or How I Ditched PCManFM and Learned to Love the Command Line
Experience: Beginner and up
Prerequisites: Using LXTerminal as Your File Manager part 1
Now that you have a grasp of
relative paths, using
cd to switch to another location is a breeze. Just type
cd followed by a space and either the
relative path to the directory you want to switch to.
It's worth going back to discussing a little more about some hidden directories that were mentioned earlier. Every directory on a Linux system, even a brand new directory, will contain 2 hidden directories with the unusual names of ”.” and ”..”
”..” is a reference to the directory above the current directory. So, typing
cd .. will move you one directory up in the directory tree.
”.” is a reference to the current directory. This is often useful in executing a command that is not in your
$PATH environmental variable, but that discussion is beyond the scope of this document.
Moving files and/or directories is a simple matter of using the
mv command with the file/directory name and its new location or name as the arguments. For example, to move your resume into my Documents directory, type:
mv resume.odt Documents/
Don't forget to use Tab Completion to make it faster and easier.
mv can also be to rename a file. All it's doing, really, is moving the file/directory to a new name. Suppose you misspelled the name of your resume file when you first saved it. You can fix it with:
mv remuse.odt resume.odt
Note that if you were to do something like this:
mv resume.odt resume.pdf
this will NOT change the format of the file, only the name. To change the format you would have to open the file in an appropriate application and save it in the format you wish.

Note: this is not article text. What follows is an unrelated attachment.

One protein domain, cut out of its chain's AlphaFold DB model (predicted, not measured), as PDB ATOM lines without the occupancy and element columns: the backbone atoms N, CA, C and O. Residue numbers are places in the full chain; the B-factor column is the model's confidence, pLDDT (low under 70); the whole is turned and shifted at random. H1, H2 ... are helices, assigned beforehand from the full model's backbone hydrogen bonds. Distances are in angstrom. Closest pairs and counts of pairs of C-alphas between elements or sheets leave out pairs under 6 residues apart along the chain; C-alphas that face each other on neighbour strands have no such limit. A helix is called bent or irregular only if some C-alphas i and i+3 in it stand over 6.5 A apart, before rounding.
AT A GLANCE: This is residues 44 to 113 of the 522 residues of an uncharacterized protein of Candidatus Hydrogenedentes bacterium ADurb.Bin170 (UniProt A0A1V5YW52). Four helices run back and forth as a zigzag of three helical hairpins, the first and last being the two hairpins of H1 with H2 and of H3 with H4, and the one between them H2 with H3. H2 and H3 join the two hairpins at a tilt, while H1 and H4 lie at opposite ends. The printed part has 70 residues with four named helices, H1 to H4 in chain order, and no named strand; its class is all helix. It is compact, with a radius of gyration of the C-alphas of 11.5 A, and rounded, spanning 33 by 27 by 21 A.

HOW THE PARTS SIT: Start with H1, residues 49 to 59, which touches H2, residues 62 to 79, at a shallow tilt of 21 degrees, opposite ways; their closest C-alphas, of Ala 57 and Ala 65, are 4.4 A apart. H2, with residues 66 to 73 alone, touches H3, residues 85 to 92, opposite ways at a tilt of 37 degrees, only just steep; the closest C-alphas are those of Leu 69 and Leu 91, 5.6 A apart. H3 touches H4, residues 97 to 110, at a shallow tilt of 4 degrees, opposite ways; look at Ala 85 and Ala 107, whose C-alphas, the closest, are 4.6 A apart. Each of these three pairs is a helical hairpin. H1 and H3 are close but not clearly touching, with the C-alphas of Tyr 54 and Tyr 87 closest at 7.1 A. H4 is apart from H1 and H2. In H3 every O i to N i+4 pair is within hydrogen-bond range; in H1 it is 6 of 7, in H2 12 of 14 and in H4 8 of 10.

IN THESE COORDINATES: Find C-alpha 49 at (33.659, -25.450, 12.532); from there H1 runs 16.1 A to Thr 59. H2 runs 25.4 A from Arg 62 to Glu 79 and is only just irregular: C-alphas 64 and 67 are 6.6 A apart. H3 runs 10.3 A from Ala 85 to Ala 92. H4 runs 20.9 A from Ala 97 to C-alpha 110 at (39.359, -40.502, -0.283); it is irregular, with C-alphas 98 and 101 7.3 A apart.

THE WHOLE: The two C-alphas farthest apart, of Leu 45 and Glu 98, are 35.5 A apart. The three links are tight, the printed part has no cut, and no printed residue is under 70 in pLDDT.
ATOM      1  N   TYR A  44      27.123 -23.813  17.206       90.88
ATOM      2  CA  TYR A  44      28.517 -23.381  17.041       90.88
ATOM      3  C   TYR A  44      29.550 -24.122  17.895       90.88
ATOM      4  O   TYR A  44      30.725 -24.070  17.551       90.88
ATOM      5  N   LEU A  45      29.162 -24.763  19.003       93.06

cp works much the same as
mv, with the difference that
cp will create another instance of the file/directory. Here's an example of making a backup copy of a file you wish to modify:
cp resume.odt resume.odt-orig
This will result in having 2 copies of the file,
You can also use
cp to copy a file to another location:
cp resume.odt Documents/
Notice that you don't need to enter to filename. But if you wish to have the same file with a different name in a different location, just:
cp resume.odt Documents/newresume.odt
To copy a directory and its contents use the
-r argument in addition to the
cp command. To make a backup copy of your Documents directory use:
cp -r Documents Documents.bak
-R) stands for recursive and is a common argument for many commands.
mkdir creates directories. Like so:
You can also make a directory anywhere on the system to using the
relative path name.
DANGEROUS Be careful when using these commands. You will not be asked to confirm that you really want to delete the files/directories. Once you hit Enter, they're gone for good. (Well, there is some recovery methods available, but they are WAY beyond the scope of this document).
rm command is used to remove (delete) files and directories.
rm on a directory, however, will fail because Bash will not “know” what to do with the files inside. Use the recursive argument to overcome this.
rm -r Documents/
More powerful (and more dangerous) is to also add the
-f stands for force and will remove files that you own but don't have
write permissions for. (This sounds like a strange situation, but it does happen. There are circumstances where you may want to set this yourself to protect from accidental deletion.)
rm -rf Documents/
will delete everything in the directory, including non-writable files. Use with caution!
See the “How to use the Trash Can, cli style” article in the Using Bodhi section for a safer way to remove files.
original article by Mark Strawser